Privilege is what’s assumed by those who are in power. It’s like water for fish. It’s the things you don’t actually think about because that’s just the way things are. And in every society, it’s different. It will look different in Guatemala than it will in the United States or Korea.
But in European influenced societies, the mass migration of Europeans to the world, five centuries ago, created a particular version of that - and a version that we still live with today.
Now the reality is, most people would never ask the question - again, that’s just the way things are. And of course, if you’re challenged on why things are that way, you can give all kinds of rational explanations:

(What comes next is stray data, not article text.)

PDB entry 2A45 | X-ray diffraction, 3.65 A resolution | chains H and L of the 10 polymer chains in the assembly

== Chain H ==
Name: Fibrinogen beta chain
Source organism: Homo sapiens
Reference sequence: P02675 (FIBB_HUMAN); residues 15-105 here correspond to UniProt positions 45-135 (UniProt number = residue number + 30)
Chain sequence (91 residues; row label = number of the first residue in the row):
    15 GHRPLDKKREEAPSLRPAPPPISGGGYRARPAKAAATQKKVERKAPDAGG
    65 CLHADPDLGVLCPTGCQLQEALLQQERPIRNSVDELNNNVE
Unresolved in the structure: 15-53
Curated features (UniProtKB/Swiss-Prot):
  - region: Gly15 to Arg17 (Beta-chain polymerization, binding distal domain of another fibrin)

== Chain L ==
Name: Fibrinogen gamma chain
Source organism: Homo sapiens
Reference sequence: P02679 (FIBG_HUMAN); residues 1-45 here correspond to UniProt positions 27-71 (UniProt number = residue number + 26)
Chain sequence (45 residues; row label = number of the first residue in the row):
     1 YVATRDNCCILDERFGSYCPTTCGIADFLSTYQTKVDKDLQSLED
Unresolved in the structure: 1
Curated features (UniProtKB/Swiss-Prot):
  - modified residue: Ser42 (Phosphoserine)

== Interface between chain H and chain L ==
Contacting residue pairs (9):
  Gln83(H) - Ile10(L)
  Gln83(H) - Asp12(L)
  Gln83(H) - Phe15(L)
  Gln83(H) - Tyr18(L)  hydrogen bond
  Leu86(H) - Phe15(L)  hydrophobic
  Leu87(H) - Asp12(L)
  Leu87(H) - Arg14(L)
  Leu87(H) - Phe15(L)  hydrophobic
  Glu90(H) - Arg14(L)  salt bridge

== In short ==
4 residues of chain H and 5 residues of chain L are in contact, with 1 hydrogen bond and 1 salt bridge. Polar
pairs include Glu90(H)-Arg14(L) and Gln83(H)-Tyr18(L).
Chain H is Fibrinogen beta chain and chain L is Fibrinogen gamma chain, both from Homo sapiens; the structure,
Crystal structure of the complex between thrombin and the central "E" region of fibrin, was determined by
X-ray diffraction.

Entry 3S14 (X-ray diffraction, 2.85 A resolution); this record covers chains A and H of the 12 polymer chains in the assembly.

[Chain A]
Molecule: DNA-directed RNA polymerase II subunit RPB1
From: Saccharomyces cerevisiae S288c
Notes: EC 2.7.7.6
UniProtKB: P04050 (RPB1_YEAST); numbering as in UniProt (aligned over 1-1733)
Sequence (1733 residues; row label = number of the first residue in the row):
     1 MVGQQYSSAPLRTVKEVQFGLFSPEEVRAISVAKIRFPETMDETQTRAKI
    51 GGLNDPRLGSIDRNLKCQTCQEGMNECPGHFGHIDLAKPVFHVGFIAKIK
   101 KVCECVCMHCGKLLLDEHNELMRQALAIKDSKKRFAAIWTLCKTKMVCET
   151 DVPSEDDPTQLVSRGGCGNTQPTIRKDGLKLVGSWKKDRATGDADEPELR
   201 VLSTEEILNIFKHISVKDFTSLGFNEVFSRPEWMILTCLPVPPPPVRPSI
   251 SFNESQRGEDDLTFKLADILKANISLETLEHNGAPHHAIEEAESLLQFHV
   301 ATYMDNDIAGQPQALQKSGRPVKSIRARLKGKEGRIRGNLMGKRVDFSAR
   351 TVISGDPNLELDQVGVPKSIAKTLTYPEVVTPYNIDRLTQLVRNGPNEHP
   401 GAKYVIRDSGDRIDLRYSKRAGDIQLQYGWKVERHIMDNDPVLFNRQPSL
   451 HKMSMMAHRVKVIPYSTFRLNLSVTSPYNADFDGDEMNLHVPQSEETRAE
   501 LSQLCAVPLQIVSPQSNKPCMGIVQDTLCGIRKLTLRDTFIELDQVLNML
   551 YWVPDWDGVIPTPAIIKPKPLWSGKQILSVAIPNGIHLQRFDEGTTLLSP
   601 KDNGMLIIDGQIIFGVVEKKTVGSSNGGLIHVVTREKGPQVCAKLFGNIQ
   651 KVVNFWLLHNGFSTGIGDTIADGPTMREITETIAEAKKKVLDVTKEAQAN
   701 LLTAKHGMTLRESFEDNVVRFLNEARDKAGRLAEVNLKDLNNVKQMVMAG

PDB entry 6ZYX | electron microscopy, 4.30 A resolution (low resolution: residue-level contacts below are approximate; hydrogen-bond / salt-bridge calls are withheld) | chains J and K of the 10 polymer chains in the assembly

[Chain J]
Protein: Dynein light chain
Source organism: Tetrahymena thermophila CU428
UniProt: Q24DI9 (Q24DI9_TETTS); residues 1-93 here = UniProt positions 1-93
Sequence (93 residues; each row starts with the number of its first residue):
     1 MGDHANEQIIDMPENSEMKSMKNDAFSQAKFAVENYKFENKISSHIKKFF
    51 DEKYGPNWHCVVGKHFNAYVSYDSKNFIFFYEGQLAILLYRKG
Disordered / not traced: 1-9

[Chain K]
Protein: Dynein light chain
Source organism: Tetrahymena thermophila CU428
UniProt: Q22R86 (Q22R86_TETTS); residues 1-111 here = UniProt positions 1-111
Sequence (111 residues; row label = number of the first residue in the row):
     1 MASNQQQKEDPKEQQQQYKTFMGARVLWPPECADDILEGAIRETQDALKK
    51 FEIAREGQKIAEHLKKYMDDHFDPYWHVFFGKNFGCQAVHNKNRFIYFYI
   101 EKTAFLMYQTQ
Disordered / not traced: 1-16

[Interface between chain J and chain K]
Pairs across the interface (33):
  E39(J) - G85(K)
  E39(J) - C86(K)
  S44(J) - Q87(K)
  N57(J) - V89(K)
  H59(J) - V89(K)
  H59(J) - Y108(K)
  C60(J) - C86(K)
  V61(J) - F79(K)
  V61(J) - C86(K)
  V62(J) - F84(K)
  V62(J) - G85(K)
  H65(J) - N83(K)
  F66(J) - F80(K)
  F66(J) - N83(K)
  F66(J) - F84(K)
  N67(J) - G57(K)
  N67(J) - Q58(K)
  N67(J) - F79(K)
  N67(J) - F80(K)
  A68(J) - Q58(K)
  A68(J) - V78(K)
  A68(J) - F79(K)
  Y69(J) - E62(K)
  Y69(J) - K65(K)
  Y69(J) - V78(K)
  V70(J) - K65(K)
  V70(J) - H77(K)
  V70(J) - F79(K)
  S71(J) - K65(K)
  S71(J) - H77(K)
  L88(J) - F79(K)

Through most of the 19th century, American scientists could explain to you (and there’s some that will still use these kind of explanations indirectly) why people of African descent are inferior to people of European descent. And they could prove it, scientifically.
We have religious explanations: we are the people of God, we are the city on the hill, etc.
And if you’re more liberal, you might be a little more polished in what you say.
But the point is: we can give all kind of interesting reasons. We have all kinds of ways explaining why the world is the way it is. And at the end of the day, it’s social darwinism. This is the top of the heap - everyone’s going to look like us at the end of the day anyway.
But this kind of situation is hard to see unless you can see groups. One of the American myths is that we’re all individuals, and we all make it on our own. And that’s why it’s so hard to even have this conversation because some people can’t even acknowledge that as a group (as a class, as a socio-economic class, as people that have certain common characteristics) some benefit and some do not.